Table 1 below gives the scattering coefficients in paper, s, for clay, precipitated CaCO3, and the two forms of TiO2. The higher the value of s, the greater the opacifying power of the filler. Examination of the scattering coefficients in Table 1 will show that for clay, precipitated CaCO3 and anatase TiO2, these are very close to being in the ratio 1:2:4. It is well recognized that rutile TiO2 has even more opacifying power than anatase, but it is also even more expensive and is used but little in paper.
Table 1 also gives the scattering coefficients in paper for two ground natural limestones, ground limestone A whose average particle size is 3.8u and ground limestone B whose average particle size is 2.0u. As the coefficients show, these have about the same opacifying power as clay. They can be used in place of clay in alkaline papers but they do not give the reduction in TiO2 requirements experienced with precipitated CaCO3. Still there is must interest in the paper industry in using ground natural limestones because these are in wide production while there are only a few producers of precipitated CaCO3, and the natural products are cheaper than the precipitated.
TABLE 1______________________________________Scattering Coefficients in Paper sFiller cm2 /g Identification______________________________________filler clay 1100 Klondike, water washed Engelhard Minerals & Chemicals Corporationanatase TiO2 4700 Titanox AWD 1010 NL Industries Inc. or Anatase A-410 New Jersey Zinc Companyrutile TiO2 5500 Titanox RA 42 NL Industries Inc. or Rayox R-77 R. T. Vanderbilt Co.ground limestone A 1200 3.8μ average particle sizeground limestone B 1500 2.0μ average particle sizeprecipitated CaCO3 2300 Purecal-O, BASF, Wyandotte or Albaglos, Pfizer, Inc. 1.0μ average particle size______________________________________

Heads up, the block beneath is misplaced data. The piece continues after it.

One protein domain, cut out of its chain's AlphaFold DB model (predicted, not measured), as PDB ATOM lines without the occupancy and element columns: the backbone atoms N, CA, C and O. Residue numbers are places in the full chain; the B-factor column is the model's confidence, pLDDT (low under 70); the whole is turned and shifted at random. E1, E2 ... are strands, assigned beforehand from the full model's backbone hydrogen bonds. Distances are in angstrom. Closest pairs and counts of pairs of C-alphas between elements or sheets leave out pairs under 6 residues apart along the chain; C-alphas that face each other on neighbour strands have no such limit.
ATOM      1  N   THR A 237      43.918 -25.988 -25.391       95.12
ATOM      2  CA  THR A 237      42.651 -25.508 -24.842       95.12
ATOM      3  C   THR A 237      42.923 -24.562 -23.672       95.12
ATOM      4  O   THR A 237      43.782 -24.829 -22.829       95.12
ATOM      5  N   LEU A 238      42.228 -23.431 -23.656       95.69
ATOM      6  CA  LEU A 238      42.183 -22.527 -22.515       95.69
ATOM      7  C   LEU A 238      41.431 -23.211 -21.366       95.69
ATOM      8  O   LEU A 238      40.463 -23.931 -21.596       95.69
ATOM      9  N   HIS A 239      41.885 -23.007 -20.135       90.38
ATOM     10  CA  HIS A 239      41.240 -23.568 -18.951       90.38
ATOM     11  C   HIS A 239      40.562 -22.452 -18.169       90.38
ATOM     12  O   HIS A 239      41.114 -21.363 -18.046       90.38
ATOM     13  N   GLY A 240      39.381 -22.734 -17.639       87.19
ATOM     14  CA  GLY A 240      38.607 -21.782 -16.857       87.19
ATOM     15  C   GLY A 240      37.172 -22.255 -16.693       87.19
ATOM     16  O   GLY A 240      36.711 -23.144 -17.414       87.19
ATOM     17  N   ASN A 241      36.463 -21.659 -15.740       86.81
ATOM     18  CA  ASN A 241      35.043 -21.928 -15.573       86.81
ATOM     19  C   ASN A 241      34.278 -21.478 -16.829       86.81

The present invention is described hereinafter and reference is made to the drawings in which:
FIG. 1 is a plot of the scattering coefficients in paper of filler combinations containing fine precipitated CaCO3 and ground limestone of 3.8u average particle size versus the percentage of ground limestone in the combination; and,
FIG. 2 is a plot (solid curve) of scattering coefficients found in paper for filler combinations containing fine precipitated CaCO3 and ground limestone of 2.0u average particle size versus the percentage of ground limestone in the combination. FIG. 2 also shows as a dashed line the expected scattering coefficients based on the percentage of ground limestone used in the filler combinations.
In the present invention, I have found that natural ground limestone, provided that it has a distinctive particle size distribution, when combined with fine particle size precipitated CaCO3 up to a significantly large proportion gives a combination which has the same scattering coefficient in paper as 100% fine particle size precipitated CaCO3. This is an unusual and totally unexpected phenomenon and enables the paper industry to utilize natural ground limestone to excellent advantage.